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Flexible working one year on - it's not about the technology (funnily enough)
It’s no exaggeration to say that some of our Slough HQ employees were apprehensive about the flexible working day. I only had one concern – as a homeworker I rely on the network being up and running, and the extra load had potential to impact my job. But looking at the stats we only ever reached a 60% peak in extra traffic, which leaves a good chunk of capacity for the future.
While it was a great one-off event, I think we have really benefited by instilling flexible working across all our head office departments, who now each take a day out of the office every week. I’ve seen a real difference in the way people think about work now, with everyone concentrating on outputs instead of where they’re actually producing those outputs.
I think all of us have learnt that flexible working is not just about the technology, but preparing people for it. And that’s often about training the organisation as a whole that to make flexible working successful, it has to trust its people will still perform their duties. Companies have always based their assumptions on productivity on attendance figures, log on rates and things like that – but that doesn’t actually do you any favours. What’s important is what your people do, which can easily be measured.
We’ve also seen a real growth over the past year in people using their own devices to help them work flexibly. I use my own tablet sometimes, which complements the laptop and phone supplied by O2, and I just choose which one I use on a daily basis, depending on what I need to do. But while consumerisation is a great thing, it’s not the be all and end all. There always has to be legitimate business interests for letting people use their own gear. And again there’s a trust element too: people might be concerned an organisation wants to take a bit of their hard drive. Or snoop on them. Again it’s about setting expectations.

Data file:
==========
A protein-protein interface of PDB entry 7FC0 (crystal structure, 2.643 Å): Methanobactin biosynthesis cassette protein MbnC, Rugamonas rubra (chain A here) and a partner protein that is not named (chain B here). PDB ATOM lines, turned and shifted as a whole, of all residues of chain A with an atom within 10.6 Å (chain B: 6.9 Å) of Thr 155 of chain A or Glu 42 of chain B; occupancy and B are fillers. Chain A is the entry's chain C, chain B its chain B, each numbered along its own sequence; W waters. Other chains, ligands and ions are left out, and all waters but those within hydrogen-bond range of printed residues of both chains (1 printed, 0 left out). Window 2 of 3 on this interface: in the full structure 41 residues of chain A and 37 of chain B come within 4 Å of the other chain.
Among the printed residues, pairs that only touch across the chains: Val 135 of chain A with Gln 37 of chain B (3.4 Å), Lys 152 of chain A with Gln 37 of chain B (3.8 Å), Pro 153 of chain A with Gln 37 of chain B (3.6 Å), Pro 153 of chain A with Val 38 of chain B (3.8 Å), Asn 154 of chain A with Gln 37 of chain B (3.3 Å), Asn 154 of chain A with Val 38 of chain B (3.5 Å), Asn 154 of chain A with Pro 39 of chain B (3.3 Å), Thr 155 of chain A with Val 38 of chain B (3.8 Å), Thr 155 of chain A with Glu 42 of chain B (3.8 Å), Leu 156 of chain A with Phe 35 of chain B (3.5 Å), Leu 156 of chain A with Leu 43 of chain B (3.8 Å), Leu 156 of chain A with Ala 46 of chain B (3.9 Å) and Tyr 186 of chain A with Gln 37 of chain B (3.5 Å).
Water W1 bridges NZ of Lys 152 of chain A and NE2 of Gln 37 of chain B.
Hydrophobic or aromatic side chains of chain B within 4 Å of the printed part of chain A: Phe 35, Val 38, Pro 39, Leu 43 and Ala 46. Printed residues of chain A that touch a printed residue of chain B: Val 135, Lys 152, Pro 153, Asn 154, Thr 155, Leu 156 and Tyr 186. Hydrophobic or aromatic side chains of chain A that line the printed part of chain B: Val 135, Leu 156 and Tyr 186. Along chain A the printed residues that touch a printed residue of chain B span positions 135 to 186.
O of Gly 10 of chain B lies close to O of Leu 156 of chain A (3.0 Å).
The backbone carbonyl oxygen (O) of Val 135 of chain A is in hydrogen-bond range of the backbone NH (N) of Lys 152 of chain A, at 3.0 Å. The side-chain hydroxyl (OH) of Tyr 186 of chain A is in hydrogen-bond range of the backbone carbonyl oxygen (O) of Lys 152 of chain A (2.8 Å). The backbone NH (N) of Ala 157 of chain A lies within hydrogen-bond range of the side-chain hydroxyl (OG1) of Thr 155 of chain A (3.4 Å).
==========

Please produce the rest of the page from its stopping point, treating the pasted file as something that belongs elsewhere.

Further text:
When you take someone’s personal technology into an organisation you can’t lock everything down. The majority of the time we took preparing for this, centred on the ‘ifs’, and the ‘buts’. What happens if I drop my personal device on the floor, what happens if I spill coffee on it? We spent a great deal of time preparing a policy based on likely scenarios such as those mentioned above, and then used that to lay out what our people can expect if they use their own technology.
I’ve spent most of the past year talking to our customers about what flexible working has done for us and how the lessons learned can help them. Warts and all. But technology is only part of the story, perhaps more important is the need to change the way we work. And that’s what I’ve been talking about: how we’ve been changing our behaviours – perhaps grouping similar activities together on a certain day for instance. That’s why the HR department is as integral to flexible working as the IT team, as it’s they who are in the front line helping people work flexibly on an on-going basis. I’ve also been explaining how we’ve made all sorts of roles flexible, not just the usual suspects like sales and marketing, but also those who traditionally you’d think as needing to be office-based.
And lastly, it’s worth always remembering that things work better if they’re fun. Our operations department for example have created a Mission to Mars, where they are trying to save the same business mileage as a round trip to Mars.
Join the debate and have your say. On Friday 8 February, between midday and 1pm I’ll be part of an industry expert tweet chat panel. Join us to ask questions and discuss the topic of flexible working. Just follow us on Twitter @O2BusinessUK, and contribute on the day at #O2flexitweet.
To find out more about flexible working and the benefits it could bring to your business, call Matt Worth on 01235 433507 or visit our website.